The Dallas Cowboys knew their regular season finale could be significant.
They knew they remained in contention for the NFC East title, home playoffs and improved in-game standings.
They played their starters.
Still, they lost 26-6 to a Washington Commanders team, giving rookie quarterback Sam Howell his first start.
All three phases went below expectations. The misfortunes of offense and special teams proved particularly costly.
“We can suck on this all week,” Cowboys team owner Jerry Jones said in the postgame locker room at FedEx Field. “And if that doesn’t make you want to get ready to leave in 6-7 days, nothing else will.
“It was as complete a kick as we’ve had this year. And we’re going to find out whether that will prepare you or not. It should.”
The Cowboys finished their season 12-5 for the second straight year under head coach Mike McCarthy. But when Dallas hired McCarthy to succeed Jason Garrett, Jones wasn’t primarily hoping for a coach who could navigate the regular season.
He wanted McCarthy to elevate a team that hasn’t returned to the NFC Championship, let alone the Super Bowl, since the 1995 season. In 13 seasons as head coach of the Green Bay Packers, McCarthy guided nine playoff appearances playoffs, including a Super Bowl title.
Winning the turnover battle and building momentum in December were two fundamentals of McCarthy’s success in Green Bay. The Cowboys lead the league in takeouts but are also 17th in gifts, with Prescott’s 15 interceptions the most of any league quarterback despite missing five games.
Dallas hasn’t lost consecutive games this season. But dropping a game that wide receiver CeeDee Lamb even admitted the Cowboys “felt like we knew we were going to win” exposed flaws in the Cowboys’ current structure.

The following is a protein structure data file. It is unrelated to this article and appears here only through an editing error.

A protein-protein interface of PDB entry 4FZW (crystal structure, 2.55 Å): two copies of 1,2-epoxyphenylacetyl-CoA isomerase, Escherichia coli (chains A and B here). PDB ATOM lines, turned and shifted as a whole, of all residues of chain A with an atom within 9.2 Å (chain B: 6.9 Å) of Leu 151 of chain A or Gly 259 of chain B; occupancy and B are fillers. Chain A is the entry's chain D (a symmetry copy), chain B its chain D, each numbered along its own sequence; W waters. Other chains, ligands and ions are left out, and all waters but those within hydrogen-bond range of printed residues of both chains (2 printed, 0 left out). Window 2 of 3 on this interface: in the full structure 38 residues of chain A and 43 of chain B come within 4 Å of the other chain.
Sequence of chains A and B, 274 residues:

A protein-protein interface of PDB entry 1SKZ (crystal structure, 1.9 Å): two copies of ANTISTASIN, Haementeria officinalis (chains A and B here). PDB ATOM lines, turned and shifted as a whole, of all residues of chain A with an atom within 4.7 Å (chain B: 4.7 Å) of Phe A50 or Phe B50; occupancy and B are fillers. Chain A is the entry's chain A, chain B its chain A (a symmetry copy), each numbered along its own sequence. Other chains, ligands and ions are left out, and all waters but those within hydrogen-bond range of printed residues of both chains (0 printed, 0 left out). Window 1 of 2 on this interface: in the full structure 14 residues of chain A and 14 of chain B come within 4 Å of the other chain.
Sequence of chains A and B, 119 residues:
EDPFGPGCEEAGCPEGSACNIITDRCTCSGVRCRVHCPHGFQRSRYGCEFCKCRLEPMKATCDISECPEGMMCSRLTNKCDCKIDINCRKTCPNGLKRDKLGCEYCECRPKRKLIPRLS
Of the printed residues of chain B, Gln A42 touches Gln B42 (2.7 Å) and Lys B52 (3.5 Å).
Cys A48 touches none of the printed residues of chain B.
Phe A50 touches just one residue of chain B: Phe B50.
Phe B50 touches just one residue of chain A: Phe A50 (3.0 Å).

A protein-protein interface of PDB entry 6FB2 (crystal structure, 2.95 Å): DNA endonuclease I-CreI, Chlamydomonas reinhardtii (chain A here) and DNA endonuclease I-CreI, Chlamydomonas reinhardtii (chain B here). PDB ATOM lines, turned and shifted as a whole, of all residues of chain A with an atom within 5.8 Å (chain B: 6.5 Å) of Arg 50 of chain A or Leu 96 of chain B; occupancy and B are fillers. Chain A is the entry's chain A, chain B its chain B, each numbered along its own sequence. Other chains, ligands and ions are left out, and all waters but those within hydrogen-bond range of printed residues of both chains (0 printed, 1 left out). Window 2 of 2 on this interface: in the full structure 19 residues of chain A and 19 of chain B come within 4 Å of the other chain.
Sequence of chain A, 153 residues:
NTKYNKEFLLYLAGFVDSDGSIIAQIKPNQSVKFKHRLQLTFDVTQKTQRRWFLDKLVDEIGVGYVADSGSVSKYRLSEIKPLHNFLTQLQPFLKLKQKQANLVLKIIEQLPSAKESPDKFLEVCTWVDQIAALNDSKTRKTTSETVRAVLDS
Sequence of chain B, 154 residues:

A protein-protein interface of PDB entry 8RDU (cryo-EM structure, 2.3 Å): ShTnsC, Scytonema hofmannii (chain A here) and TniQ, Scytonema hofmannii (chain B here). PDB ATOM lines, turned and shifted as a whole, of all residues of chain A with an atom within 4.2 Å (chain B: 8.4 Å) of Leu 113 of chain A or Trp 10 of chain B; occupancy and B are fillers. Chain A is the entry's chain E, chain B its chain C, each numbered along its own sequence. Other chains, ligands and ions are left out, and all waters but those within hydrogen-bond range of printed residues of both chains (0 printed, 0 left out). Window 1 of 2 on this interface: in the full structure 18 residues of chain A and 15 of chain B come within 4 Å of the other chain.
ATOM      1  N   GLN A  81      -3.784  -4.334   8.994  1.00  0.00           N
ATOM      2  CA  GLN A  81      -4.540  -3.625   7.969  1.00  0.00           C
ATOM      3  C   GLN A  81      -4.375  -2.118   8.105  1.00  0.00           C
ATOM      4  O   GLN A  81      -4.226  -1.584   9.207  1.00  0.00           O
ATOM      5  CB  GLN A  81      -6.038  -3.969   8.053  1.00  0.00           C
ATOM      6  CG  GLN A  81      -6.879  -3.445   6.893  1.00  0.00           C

“It’s disappointing, no doubt,” McCarthy said. “The timing is not what you are looking for. I clearly recognize it. But it’s like many things in life: when you get kicked in the ass or punched in the mouth, you have a chance to react.
“I have great confidence in our football team that we will respond.”
McCarthy’s job security could depend on it. The Cowboys’ ceiling this year has been extremely high, offensive outbursts making 40 points look easy, and frenzied defensive performance to take away has led them to a relatively early acquisition of a playoff spot.
But recently, questions beset Dallas’ pass-stopping rush, blocking and schematic challenges stifling the running game, and a secondary’s reliability to rise to the occasion despite injuries. Prescott knows he needs to play better and change his decision-making to advance to the divisional round.
“It’s a fine line and I have to improve,” Prescott said. “As simple as that. It’s not going to continue.
Jones, also the team’s general manager, said he hopes his Cowboys use the loss as motivation to sharpen their focus and hone their details more clearly ahead of a Monday night wildcard game against the Tampa Bay Buccaneers.
“We didn’t rest anyone, so everyone got to bite that apple,” he said feeling the pain of loss.
The Buccaneers beat the Cowboys 19-3 in Week 1 opener. They’ve lost nine games since.
And yet: The Bucs will retain home-court advantage against a quarterback in Tom Brady, who has faced the Cowboys seven times in his career and won all seven games.
Danger likely awaits the Cowboys — especially if they play as badly as they did Sunday in Washington.
Jones eventually weaved some of his signature optimism into his post-game remarks that otherwise had warning content.
“There is no doubt in my mind that as a team, not just individually, but as a team, we can come back and take this nightmare, whatever you want to call it, and turn it into something more,” Jones said. “I am so disappointed for our fans. But now, half as disappointed as I would be if I was sitting here at this time next week.
“We have something to do and we’re going to empty that bucket this week.”
Follow Yahoo Sports’ Jori Epstein on Twitter @JoriEpstein